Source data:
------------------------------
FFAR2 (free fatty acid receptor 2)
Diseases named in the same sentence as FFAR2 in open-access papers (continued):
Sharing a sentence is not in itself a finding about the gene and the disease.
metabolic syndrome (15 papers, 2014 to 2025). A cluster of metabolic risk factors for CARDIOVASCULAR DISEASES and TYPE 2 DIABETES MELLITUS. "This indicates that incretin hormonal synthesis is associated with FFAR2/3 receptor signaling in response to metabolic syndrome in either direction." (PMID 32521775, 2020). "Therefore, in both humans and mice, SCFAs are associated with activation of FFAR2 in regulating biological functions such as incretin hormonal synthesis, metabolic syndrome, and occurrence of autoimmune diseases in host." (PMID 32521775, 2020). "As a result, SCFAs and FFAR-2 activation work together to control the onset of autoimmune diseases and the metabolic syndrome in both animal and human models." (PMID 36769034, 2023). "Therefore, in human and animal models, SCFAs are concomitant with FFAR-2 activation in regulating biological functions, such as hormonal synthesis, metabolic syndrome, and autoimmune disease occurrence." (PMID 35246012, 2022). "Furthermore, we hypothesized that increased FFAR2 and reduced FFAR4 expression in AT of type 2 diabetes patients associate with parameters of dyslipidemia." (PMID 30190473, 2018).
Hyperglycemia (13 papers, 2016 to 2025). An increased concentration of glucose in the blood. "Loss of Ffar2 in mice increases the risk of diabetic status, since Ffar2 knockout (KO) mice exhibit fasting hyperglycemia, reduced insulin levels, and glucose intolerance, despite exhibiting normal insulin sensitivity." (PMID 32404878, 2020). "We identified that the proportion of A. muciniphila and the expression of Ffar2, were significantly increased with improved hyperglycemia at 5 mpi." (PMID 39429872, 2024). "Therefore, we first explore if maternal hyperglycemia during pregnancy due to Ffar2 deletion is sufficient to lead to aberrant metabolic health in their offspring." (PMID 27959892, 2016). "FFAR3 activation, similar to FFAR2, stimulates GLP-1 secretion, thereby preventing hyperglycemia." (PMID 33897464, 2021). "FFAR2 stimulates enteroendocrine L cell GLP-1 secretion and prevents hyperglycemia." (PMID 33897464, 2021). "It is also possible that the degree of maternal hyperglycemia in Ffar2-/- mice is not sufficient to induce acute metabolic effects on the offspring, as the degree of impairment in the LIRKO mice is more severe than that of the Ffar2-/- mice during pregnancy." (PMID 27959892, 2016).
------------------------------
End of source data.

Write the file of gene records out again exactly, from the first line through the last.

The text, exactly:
FFAR2 (free fatty acid receptor 2)
Diseases named in the same sentence as FFAR2 in open-access papers (continued):
Sharing a sentence is not in itself a finding about the gene and the disease.
metabolic syndrome (15 papers, 2014 to 2025). A cluster of metabolic risk factors for CARDIOVASCULAR DISEASES and TYPE 2 DIABETES MELLITUS. "This indicates that incretin hormonal synthesis is associated with FFAR2/3 receptor signaling in response to metabolic syndrome in either direction." (PMID 32521775, 2020). "Therefore, in both humans and mice, SCFAs are associated with activation of FFAR2 in regulating biological functions such as incretin hormonal synthesis, metabolic syndrome, and occurrence of autoimmune diseases in host." (PMID 32521775, 2020). "As a result, SCFAs and FFAR-2 activation work together to control the onset of autoimmune diseases and the metabolic syndrome in both animal and human models." (PMID 36769034, 2023). "Therefore, in human and animal models, SCFAs are concomitant with FFAR-2 activation in regulating biological functions, such as hormonal synthesis, metabolic syndrome, and autoimmune disease occurrence." (PMID 35246012, 2022). "Furthermore, we hypothesized that increased FFAR2 and reduced FFAR4 expression in AT of type 2 diabetes patients associate with parameters of dyslipidemia." (PMID 30190473, 2018).
Hyperglycemia (13 papers, 2016 to 2025). An increased concentration of glucose in the blood. "Loss of Ffar2 in mice increases the risk of diabetic status, since Ffar2 knockout (KO) mice exhibit fasting hyperglycemia, reduced insulin levels, and glucose intolerance, despite exhibiting normal insulin sensitivity." (PMID 32404878, 2020). "We identified that the proportion of A. muciniphila and the expression of Ffar2, were significantly increased with improved hyperglycemia at 5 mpi." (PMID 39429872, 2024). "Therefore, we first explore if maternal hyperglycemia during pregnancy due to Ffar2 deletion is sufficient to lead to aberrant metabolic health in their offspring." (PMID 27959892, 2016). "FFAR3 activation, similar to FFAR2, stimulates GLP-1 secretion, thereby preventing hyperglycemia." (PMID 33897464, 2021). "FFAR2 stimulates enteroendocrine L cell GLP-1 secretion and prevents hyperglycemia." (PMID 33897464, 2021). "It is also possible that the degree of maternal hyperglycemia in Ffar2-/- mice is not sufficient to induce acute metabolic effects on the offspring, as the degree of impairment in the LIRKO mice is more severe than that of the Ffar2-/- mice during pregnancy." (PMID 27959892, 2016).